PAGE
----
Jeju (1): Visiting the Island of the Gods

by benrobins1

Cheonjiyeon FallsBlowing the dust off the blog…

It’s been [INSERT QUANTITY OF MONTHS] since the last update, for which I blame (if not my own mutant ability to procrastinate) the unbelievable cooking-temperature summer which Koreans deal with so casually – while I spend most of my day peeling myself off chairs and pavements.Seogwipo Bridge

I am the unconventional proud owner of a coveted smartphone courtesy of the stupefyingly generous Hailey, which means that I can join the masses in zombified silence in public spaces. I’ve already unlocked the secret characters in Temple Run – don’t pretend you’re not jealous.

An upside of having such an unnecessarily advance device is that now I can surprise myself on a daily basis with my Big Day countdown app, which currently reads 28 days. That makes exactly three weeks before I’m back in the greenish-grey sanity of England, and ‘conflicted’ is the word of the day. I would be lying to say that I’m anything less than hyperactive at the thought of going home – but I’m starting to notice the things which won’t actually be there when I leave Korea. But sadness can wait for a later blog! It’s taken me long enough to post this bugger.

Woven HorsesFor the majority of Koreans, holidays are often spent within Korea itself; when you’re surrounded by either ocean or possibly-psychotic Communists your options are, alas, limited. Either families visit each other in Busan/Seoul/Gwangju/Gyeongju etc. etc., or visit the beaches in the neighbouring province of Gangwon-do – but the sought-after holiday spot (and, according to my classes, ‘abroad’ destination) is Jeju Island, a small-ish dot on the Korean map stranded in the southern sea.

Grandfather StonesHistorically a traditional honeymoon spot, ‘the Hawaii of the Orients’ (so I have been told) is chocka with exciting geography, history, exhibits, weather and food. Unfortunately our holiday coincided with the single most popular time of year to visit, so much of this was seen between shoulderblades.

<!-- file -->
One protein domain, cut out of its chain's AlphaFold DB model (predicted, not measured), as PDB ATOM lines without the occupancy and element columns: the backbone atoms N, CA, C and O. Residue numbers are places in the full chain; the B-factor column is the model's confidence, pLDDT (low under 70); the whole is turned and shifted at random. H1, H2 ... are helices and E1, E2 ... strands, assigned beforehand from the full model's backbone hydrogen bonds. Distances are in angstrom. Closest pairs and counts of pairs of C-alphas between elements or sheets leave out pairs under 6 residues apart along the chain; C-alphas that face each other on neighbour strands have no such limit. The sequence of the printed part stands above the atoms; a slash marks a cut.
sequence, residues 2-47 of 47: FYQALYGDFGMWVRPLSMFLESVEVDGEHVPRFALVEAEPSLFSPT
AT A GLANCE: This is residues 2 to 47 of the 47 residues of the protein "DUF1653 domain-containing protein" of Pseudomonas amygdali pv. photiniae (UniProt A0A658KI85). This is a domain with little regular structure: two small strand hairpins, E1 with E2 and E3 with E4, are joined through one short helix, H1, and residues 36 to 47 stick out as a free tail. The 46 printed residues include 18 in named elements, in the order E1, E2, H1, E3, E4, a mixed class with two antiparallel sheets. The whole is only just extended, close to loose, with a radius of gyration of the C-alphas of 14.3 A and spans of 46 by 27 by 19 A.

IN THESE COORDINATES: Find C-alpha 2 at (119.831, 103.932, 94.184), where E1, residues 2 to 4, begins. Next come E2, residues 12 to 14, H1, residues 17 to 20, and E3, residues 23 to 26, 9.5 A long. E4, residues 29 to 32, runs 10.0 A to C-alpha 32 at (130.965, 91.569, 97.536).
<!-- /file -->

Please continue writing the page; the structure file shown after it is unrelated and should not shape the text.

You know what? I retract that last passive-aggressive statement: what we expected was to only see sights over the tops of crowds. In fact, we (mostly) had ample room to travel.

Jeju CoastJeju Island (roughly translated as ‘Island of the Gods’) is predominately divided between two places-to-be: Jeju City, next door to the airport and bustling with hustle and shops and nightclubs and other familiar things – the alternative being Seogwipo, a substantially smaller harbour-town with more countryside than cityscape to offer. We chose the latter in an optimistic attempt to minimise forced human interaction for a few days.Seogwipo Market

Seogwipo was a good bet. The city is thriving with markets, vegetation and a staggering number of restaurants of all different flavours. Typically, we managed to repeat-visit two places in the five days we had, but hell – it was a holiday.

Part of our reasoning for picking Seogwipo lay in the options to explore the area – while Jeju City has plenty of museums and hilarious sculpture parks (which I shall address momentarily), we wanted to see the actual, breathing volcanicity of the island itself. Our choices were:

(Days 1/2)

Meggit & BeanCheonjiyeon Waterfall – a very pretty spot, but ill-chosen for the first visit; the peak season was particularly self-evident as coaches spilled multitudes into the small canyon hiding the waterfall itself. Never have I wished to join ducks swimming so much; Jeju is even more equilateral than Seoul or even Daegu and the heat can be awesome. As in, the actual definition.

Seogwipo Bridge ThingSeogwipo – the city itself, although built on a bastard hill, has something to see at each level. On top of the hill (ie. our hotel) you can gorge yourself on any kind of conceivable food (we had the best Dak Galbi thus far tasted in Korea. Twice.) Further down, you can find arts & crafts, music venues, and street sellers such as a fantastically bohemian Nepalese couple we met at a street-stall; I am now the thoroughly proud owner of a hand-made bansuri flute which, while distinctly un-Korean, is possibly my favourite souvenir thus far purchased here.

Dak Galbi Mashita!

Meg Eats     Ben Drinks

Mr. KimOn our very first night there, we encountered a lovely, if initially odd, gentleman by the name of Mr. Kim. We went on a merry adventure about the city with him as our guide, clambering over coastal rocks in the dying light and drinking into merriment; apparently just having friends for the evening made him ‘very, very happy’, which was only a little heartbreaking for us when we couldn’t find him afterwards…Bright Trees

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